“It really would depend on what the resulting institution would be called, but I wouldn’t expect the customer to notice anything,” Stepp said. “Maybe the name on their checks, but even that is up in the air at this point. From a capital standpoint, it’s really about finding the right investor.”

In their order, state and federal regulators told Affinity Bank that its tier one capital must be 8 percent of its total assets by Aug. 20. As of March 31, the most recent date figures are available for, the bank had a long way to go: It had tier one capital of $55.7 million and average assets of about $1.2 billion for a ratio of about 4.4 percent.

To hit the 8 percent mark, Affinity Bank needs to come up with about $45 million, reduce its loan portfolio to about $697 million or some combination of the two. The FDIC said the bank couldn’t dip into its allowance for loan losses to come up with the money.

FDIC spokesman David Barr said he couldn’t go into details of what might happen if Affinity Bank doesn’t meet its Aug. 20 deadline to have a tier one capital ratio of 8 percent. The order also says that Affinity Bank has 30 days after Aug. 20 to get its tier one ratio up to 9 percent and then 30 more days to get it to 10 percent.

“It would be pure speculation to discuss what will happen if deadlines are not met,” Barr said. “All I can say is that we work closely with banks that are under supervisory actions.”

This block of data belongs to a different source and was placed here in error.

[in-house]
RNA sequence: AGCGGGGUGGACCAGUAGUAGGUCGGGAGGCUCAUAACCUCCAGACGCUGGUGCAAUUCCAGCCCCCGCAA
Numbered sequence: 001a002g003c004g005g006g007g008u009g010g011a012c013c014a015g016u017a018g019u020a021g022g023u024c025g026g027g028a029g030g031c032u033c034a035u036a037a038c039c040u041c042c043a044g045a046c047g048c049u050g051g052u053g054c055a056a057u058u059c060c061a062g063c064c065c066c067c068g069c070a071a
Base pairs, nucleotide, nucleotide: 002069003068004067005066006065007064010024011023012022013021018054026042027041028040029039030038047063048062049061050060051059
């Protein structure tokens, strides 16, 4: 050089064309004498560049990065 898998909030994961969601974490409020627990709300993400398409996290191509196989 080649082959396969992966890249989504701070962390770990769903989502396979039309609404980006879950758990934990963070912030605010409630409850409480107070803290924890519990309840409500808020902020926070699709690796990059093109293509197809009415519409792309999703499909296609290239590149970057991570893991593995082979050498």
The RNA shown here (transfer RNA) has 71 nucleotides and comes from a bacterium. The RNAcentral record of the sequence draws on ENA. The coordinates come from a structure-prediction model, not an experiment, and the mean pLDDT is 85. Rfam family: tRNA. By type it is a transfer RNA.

Barr also said he couldn’t provide any updates on the enforcement order but confirmed that it remains in place.

“When we are comfortable that all conditions have been met and the bank is back on track, we will terminate the order,” Barr said in an e-mail to the Business Times.

For his part, Stepp said he doesn’t know what will happen Aug. 20.

“I see a lot of banks that didn’t get to where they needed to by when they needed to, but nothing happened at that date,” Stepp said. “While the date’s in the order, I don’t know that it’s a hard date.”

Affinity Bank has not seen a profit since the end of 2007, when it posted a net income of $238,000 on assets of about $1.17 billion, according to filings with federal regulators.
The losses started trickling in during 2008 and exploded as the year went on with a $38.2 million net loss on $1.22 billion in assets at year’s end. Affinity Bank marked a $3.8 million loss at the end of the first quarter this year.

The FDIC’s order charges Affinity Bank with “operating with a large volume of poor quality loans” and “operating with a large concentration of commercial real estate loans.” According the bank’s most recent filings with regulators, about 70 percent of its $1.2 billion in loans were in either real estate or commercial loans, with $867 million in real estate loans alone.

About 5.5 percent – or roughly $70 million – of the bank’s loans were past due at March 31, according to Affinity Bank’s filings. Of the worst loans – those more than 90 days past due – the big problem was in commercial real estate.

Construction and land development loans accounted for 27 percent of those non-current loans, with multi-unit residential construction accounting for another 28 percent and 24 percent accounted for by other construction projects, according to the bank’s filings.